Deepcool’s Latest Liquid Cooler Uses ‘Anti-Leak Tech’ To Protect PC

Deepcool’s Latest Liquid Cooler Uses ‘Anti-Leak Tech’ To Protect PC

After three years of research and development, DeepCool has come up with a new technology that would prevent PC drenching. DeepCool’s Castle 240RGB V2 offers a solution to prevent leaks and spillage.

The liquid cooler uses its pressure relief elastic bag located inside the PC’s 240mm-radiator. It’s an ingenious technology with one side of the bag exposed to the outside air. The other side, meanwhile, is placed in a coolant.

DeepCool boasts of being the first to integrate the pressure-relief device to protect the all-in-one CPU cooler. According to DeepCool, this technology will help increase the internal volume of the system by having the elastic bag inside. The bag gets squeezed once the pressure inside exceeds. It helps in releasing the accumulated pressure, thereby preventing leakage.

The elastic bag is made of EPDM premium material from DuPont. The material provides for the pressure bag’s resistance to aging, anti-corrosion, maximum elasticity, and impact-resistance. Its hose uses a combination of IIR material and rubber made from the US and Japan.

The material used provides a boost to air tightness and elasticity. Meanwhile, the layers of refined fiber inside the hose provide more resistance to pressure. DeepCool said they are also using premium coolant and manages the level at a precision of 0.01g.

The Castle 240RGB V2 also comes with two 120mm fans and RGB lighting. The latest version of the model copies the original’s mirror finish. Its pump also has ambient light that adds value to its aesthetic features.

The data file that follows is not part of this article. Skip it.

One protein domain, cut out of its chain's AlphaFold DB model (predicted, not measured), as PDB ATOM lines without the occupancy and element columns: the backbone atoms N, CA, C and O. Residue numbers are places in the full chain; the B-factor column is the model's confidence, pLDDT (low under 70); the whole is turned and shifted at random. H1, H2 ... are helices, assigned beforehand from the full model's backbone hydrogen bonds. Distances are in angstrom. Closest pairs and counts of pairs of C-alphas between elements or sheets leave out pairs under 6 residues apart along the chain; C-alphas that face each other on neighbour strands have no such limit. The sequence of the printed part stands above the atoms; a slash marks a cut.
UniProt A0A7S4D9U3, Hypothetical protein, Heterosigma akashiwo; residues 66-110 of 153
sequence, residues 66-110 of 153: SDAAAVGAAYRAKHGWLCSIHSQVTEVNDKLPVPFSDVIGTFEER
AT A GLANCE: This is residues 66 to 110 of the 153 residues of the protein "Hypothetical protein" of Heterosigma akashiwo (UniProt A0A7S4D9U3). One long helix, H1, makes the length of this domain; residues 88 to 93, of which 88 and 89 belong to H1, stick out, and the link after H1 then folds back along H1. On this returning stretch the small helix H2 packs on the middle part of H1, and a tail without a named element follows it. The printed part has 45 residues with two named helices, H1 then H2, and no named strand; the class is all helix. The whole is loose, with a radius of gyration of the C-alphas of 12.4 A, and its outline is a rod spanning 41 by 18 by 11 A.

Regular liquid coolers are regarded as generally safe, but DeepCool warned PC owners not to neglect its risks. It actually makes sense. Recently, a previous partial recall was implemented by Corsair for its Hydro Series H100i RGB Platinum SE cooler.

About two weeks ago, Corsair found out that less than one percent of their specific cooler leaked some coolants. Corsair bared “small amount of coolant” leaked into the hose sleeve showing bright green liquid. Corsair offered replacements to those who were affected.

Accidental spillage inside PCs might occur since the volume expands and exceeds critical levels as the temperature of coolants rises. The system may also generate gas that contributes to the pressure inside the system which aggravates the risks of leaking. Leakages can cause irreversible damages to the PC.

It could result in damages in the graphics card, motherboard, and CPU. PC owners can risk losing their data when the hardware is damaged. Leaking coolant is also a possible cause of fire accidents.